In 8,958 persons in England who were 50 years of age and older, researchers examined cognitive function over a period of ten years.
Physical activity appears to be good for the brain and may help prevent the onset of neurodegenerative diseases including dementia and Parkinson’s disease, according to existing research. A recent study discovered that sleep deprivation can lessen the advantages of exercising.
Regardless of how much sleep they had, participants from the higher physical activity group often had the highest baseline cognitive scores. Yet at ages 50 and 60, those who had shorter sleep and more physical activity experienced a more rapid deterioration in cognitive function.
And, after ten years of follow-up, their cognitive scores were comparable to those of the groups with lower physical activity levels.
Conduct of the study
Researchers from UCL analysed longitudinal data from the English Longitudinal Study of Ageing (ELSA), which included 8,958 cognitively healthy people from England who were 50 years and older. The information was gathered from January 1, 2008, to July 31, 2019.
Every two years, participants provided reports on how much they moved and how long they slept.
Participants were asked how many hours they typically slept on a weeknight by researchers. The UCL researchers then classified sleep as “long” if it lasted longer than eight hours, “optimal” if it lasted between six and eight hours, and “short” if it lasted fewer than six hours.
Respondents’ level of exercise was also questioned by researchers. Researchers also took into account information like whether participants had previously taken the same cognitive test when adjusting their analyses.
Subjects gave information about how often they engaged in light, moderate, and strenuous physical activity as well as whether they worked out more than once a week, once to three times a week, rarely, or never.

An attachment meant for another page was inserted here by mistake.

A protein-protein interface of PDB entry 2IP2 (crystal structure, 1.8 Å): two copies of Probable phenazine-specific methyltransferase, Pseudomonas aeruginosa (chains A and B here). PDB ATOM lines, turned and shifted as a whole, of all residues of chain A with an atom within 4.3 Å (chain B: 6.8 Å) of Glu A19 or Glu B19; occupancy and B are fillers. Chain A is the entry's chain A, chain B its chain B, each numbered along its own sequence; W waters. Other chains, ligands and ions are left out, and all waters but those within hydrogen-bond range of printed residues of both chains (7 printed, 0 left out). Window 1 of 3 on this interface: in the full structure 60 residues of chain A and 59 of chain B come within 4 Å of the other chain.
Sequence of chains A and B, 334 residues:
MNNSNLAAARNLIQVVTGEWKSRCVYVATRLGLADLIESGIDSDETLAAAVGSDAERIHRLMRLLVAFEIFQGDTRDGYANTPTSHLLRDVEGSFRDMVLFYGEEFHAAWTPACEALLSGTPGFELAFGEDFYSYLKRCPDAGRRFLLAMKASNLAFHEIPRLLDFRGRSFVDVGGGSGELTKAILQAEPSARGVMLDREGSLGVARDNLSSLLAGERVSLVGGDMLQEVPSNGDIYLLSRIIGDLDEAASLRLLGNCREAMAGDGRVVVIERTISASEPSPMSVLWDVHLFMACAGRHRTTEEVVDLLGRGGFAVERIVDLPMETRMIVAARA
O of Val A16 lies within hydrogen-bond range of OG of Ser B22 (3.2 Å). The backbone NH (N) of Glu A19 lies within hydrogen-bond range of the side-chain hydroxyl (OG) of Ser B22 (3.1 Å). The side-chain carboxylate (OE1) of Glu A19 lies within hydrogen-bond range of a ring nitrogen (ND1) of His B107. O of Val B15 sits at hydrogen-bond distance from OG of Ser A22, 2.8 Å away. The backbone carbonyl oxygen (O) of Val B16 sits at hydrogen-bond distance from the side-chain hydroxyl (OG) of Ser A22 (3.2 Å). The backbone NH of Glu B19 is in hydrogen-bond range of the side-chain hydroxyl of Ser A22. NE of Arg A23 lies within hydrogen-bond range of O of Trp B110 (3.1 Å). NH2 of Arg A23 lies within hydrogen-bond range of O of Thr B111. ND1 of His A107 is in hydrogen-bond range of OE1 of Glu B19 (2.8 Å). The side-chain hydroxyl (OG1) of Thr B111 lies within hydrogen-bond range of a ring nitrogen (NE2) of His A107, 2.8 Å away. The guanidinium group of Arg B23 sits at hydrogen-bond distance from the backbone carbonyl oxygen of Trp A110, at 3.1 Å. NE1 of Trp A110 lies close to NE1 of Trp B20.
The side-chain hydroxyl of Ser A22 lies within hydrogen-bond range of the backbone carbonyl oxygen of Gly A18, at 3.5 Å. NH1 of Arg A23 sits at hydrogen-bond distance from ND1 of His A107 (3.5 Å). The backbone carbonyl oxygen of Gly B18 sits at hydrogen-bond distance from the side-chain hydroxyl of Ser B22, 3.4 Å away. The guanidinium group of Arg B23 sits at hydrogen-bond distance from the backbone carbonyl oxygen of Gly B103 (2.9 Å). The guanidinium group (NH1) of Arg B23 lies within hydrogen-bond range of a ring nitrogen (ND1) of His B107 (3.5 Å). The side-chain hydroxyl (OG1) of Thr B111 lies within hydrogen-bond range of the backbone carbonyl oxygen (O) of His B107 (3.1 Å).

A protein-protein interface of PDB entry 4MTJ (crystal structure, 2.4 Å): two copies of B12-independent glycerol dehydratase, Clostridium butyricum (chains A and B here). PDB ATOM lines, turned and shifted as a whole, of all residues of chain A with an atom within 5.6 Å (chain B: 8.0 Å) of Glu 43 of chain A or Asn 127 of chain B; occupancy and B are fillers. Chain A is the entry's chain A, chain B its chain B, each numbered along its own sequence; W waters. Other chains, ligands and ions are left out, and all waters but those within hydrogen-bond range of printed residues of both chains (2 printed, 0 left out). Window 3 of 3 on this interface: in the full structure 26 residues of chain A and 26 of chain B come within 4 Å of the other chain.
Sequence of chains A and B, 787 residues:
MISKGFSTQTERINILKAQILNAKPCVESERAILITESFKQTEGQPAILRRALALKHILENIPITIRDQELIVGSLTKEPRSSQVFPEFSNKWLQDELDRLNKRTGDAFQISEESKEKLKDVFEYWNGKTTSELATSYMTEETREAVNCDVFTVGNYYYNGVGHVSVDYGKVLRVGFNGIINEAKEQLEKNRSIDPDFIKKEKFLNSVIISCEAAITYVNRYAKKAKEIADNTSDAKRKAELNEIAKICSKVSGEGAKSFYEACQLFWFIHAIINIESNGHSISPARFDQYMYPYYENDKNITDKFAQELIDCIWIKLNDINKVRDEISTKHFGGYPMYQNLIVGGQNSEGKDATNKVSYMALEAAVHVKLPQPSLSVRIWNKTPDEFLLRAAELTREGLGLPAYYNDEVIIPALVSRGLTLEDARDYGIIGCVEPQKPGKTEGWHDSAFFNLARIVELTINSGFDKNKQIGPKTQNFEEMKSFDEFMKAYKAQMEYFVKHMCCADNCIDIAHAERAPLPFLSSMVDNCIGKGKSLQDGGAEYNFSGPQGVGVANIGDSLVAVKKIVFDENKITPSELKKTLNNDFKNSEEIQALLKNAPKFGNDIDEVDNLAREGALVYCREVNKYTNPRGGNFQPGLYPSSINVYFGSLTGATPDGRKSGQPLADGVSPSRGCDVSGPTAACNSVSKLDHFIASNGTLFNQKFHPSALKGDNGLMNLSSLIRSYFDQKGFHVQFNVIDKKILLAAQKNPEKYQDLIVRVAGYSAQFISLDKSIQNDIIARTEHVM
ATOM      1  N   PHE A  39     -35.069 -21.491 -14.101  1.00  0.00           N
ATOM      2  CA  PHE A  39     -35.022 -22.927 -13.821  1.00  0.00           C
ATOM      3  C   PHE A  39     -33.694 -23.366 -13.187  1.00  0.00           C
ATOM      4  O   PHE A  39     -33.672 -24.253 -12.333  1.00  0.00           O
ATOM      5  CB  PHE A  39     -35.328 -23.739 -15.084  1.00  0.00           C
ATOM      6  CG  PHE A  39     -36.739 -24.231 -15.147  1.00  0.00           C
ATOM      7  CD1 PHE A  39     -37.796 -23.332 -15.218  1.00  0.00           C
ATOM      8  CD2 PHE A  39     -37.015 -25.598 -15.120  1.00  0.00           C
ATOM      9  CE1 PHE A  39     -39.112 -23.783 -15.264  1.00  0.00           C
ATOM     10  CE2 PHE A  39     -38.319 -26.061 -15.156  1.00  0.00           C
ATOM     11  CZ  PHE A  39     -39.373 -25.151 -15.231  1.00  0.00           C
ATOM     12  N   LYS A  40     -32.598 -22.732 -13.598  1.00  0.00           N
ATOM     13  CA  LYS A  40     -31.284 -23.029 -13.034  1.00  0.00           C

Using the immediate and delayed recall tests from the Consortium to Establish a Registry for Alzheimer’s disease, researchers evaluated the participants’ episodic memory. Participants were given a list of ten words by researchers, and they were asked to recall the terms both right away and a day later. The participants’ verbal fluency was also evaluated by the researchers using a test in which they had to name as many animals as they could in one minute.
Participants who disclosed receiving a dementia diagnosis during the follow-up period as well as those whose test results indicated some degree of cognitive impairment were excluded by the UCL researchers.
Individuals who exercised more frequently were more likely to get 6 to 8 hours of sleep each night. In addition, they had higher levels of education and affluence than those in the lower physical activity group, and they were more likely to be male, younger at baseline, married or living with a partner. In comparison to individuals in the lower physical activity group, those in the greater physical activity group were more likely to not smoke, had lower body mass indices (BMI), fewer diagnoses of all chronic illnesses, and fewer depressive symptoms.
Regardless of how much sleep they had, participants from the higher physical activity group often had the highest baseline cognitive scores.
Yet at ages 50 and 60, those who had shorter sleep and more physical activity experienced a more rapid deterioration in cognitive function, and after ten years of follow-up, their cognitive scores were comparable to those of the groups with lower physical activity levels. The cognitive advantages of exercise seemed to persist even in older participants, age 70 and above, who had trouble sleeping.